The Assam government is likely to introduce a bill in the state assembly in December to ban polygamy as chief minister Himanta Biswa Sarma on Saturday announced it will be finalised in the next 45 days. Sarma said the state government has received as many as 149 suggestions in response to a public notice seeking feedback from the state on the proposed law to ban the practice of marrying multiple spouses.
“Update on proposed bill for banning polygamy-We have received a total of 149 suggestions in response to our public notice.”
“Out of these, 146 suggestions are in favor of the bill, indicating strong public support. However, 3 organisations have expressed their opposition to the bill. We will now proceed to the next stage of the process, which is to complete the final drafting of the bill in the next 45 days,” he further said.
Meanwhile, after addressing a BJP ally parties meeting in Tinsukia on Saturday, Sarma said, “A legal committee was formed to analyse whether the state government can ban polygamy or not and we have received positive thoughts.”
“We also sought public opinions and suggestions on the proposed Bill for banning polygamy. We have received a total of 149 suggestions in response to our public notice. Out of these, 146 suggestions are in favour of the Bill and they support to ban on polygamy. However, three suggestions have expressed their opposition to banning polygamy. Our next phase is to draft the bill,” news agency ANI quoted the Assam chief minister as saying.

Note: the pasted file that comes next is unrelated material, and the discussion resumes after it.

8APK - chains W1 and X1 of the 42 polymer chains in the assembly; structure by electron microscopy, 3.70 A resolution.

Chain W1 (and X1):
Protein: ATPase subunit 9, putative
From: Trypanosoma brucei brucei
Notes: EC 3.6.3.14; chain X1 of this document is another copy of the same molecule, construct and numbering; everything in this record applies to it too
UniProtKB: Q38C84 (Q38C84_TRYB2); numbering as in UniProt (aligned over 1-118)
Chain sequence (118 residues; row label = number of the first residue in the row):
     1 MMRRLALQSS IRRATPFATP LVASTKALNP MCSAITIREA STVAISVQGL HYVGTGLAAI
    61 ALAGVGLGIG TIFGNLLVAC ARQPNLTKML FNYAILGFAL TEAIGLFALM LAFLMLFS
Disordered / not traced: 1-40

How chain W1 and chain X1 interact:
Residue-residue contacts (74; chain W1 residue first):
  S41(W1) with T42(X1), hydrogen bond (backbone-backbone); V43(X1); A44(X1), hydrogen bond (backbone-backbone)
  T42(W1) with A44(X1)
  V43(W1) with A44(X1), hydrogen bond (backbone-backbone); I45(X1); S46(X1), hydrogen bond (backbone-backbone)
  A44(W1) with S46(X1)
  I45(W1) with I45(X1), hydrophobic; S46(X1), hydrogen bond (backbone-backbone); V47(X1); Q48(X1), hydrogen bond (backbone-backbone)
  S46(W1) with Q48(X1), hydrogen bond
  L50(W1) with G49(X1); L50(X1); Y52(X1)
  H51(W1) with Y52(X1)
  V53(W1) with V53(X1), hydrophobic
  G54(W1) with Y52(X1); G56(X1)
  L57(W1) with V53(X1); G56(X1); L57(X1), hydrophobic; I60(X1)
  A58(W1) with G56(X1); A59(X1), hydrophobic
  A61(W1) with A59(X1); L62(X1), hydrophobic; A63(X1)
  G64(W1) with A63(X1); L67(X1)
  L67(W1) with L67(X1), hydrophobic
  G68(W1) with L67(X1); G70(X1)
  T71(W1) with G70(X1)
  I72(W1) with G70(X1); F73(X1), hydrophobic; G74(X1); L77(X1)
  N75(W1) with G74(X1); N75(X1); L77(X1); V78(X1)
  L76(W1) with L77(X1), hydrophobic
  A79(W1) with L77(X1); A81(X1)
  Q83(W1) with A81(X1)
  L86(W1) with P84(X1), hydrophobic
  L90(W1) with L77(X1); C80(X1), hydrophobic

“We will add some points in the bill in order to stop Love Jihad in the state,” he further said.
The state government had issued a notice on August 21, inviting public opinion on banning polygamy. The notice requested people to submit their views by August 30 via email or post.
Additionally, an expert committee was formed to examine the legislative competence of the state legislature to enact a law in Assam. It submitted its report to Sarma last month, affirming that the state legislature is competent to enact such a law.
Speaking on the issue of withdrawal of the Armed Forces Special Powers Act (AFSPA) from the state, the chief minister said, “We will have to take the decision on whether AFSPA is to be withdrawn or not. It is a view of the state government and the the Union government will take the final view. I will discuss it with the Union government this month and towards the end of this month, a concrete decision will be taken.”
Armed Forces (Special Powers) Act, 1958 is an act of the Parliament of India that grants special powers to the Indian Armed Forces to maintain public order in “disturbed areas”.